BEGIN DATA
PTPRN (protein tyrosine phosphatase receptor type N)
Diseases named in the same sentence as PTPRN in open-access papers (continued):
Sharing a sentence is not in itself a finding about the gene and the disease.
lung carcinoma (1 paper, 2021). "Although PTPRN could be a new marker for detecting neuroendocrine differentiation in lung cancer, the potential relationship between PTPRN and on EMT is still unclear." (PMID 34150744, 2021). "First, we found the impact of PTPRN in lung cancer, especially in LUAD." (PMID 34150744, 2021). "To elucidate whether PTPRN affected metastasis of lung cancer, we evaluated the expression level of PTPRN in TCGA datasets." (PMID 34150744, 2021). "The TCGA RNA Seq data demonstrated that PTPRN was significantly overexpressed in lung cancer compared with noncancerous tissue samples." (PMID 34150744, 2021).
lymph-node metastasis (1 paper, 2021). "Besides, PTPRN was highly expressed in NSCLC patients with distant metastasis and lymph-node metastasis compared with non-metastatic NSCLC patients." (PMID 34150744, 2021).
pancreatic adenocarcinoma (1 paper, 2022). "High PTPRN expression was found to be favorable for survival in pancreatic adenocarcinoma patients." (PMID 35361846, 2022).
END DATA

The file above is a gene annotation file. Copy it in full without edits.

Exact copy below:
PTPRN (protein tyrosine phosphatase receptor type N)
Diseases named in the same sentence as PTPRN in open-access papers (continued):
Sharing a sentence is not in itself a finding about the gene and the disease.
lung carcinoma (1 paper, 2021). "Although PTPRN could be a new marker for detecting neuroendocrine differentiation in lung cancer, the potential relationship between PTPRN and on EMT is still unclear." (PMID 34150744, 2021). "First, we found the impact of PTPRN in lung cancer, especially in LUAD." (PMID 34150744, 2021). "To elucidate whether PTPRN affected metastasis of lung cancer, we evaluated the expression level of PTPRN in TCGA datasets." (PMID 34150744, 2021). "The TCGA RNA Seq data demonstrated that PTPRN was significantly overexpressed in lung cancer compared with noncancerous tissue samples." (PMID 34150744, 2021).
lymph-node metastasis (1 paper, 2021). "Besides, PTPRN was highly expressed in NSCLC patients with distant metastasis and lymph-node metastasis compared with non-metastatic NSCLC patients." (PMID 34150744, 2021).
pancreatic adenocarcinoma (1 paper, 2022). "High PTPRN expression was found to be favorable for survival in pancreatic adenocarcinoma patients." (PMID 35361846, 2022).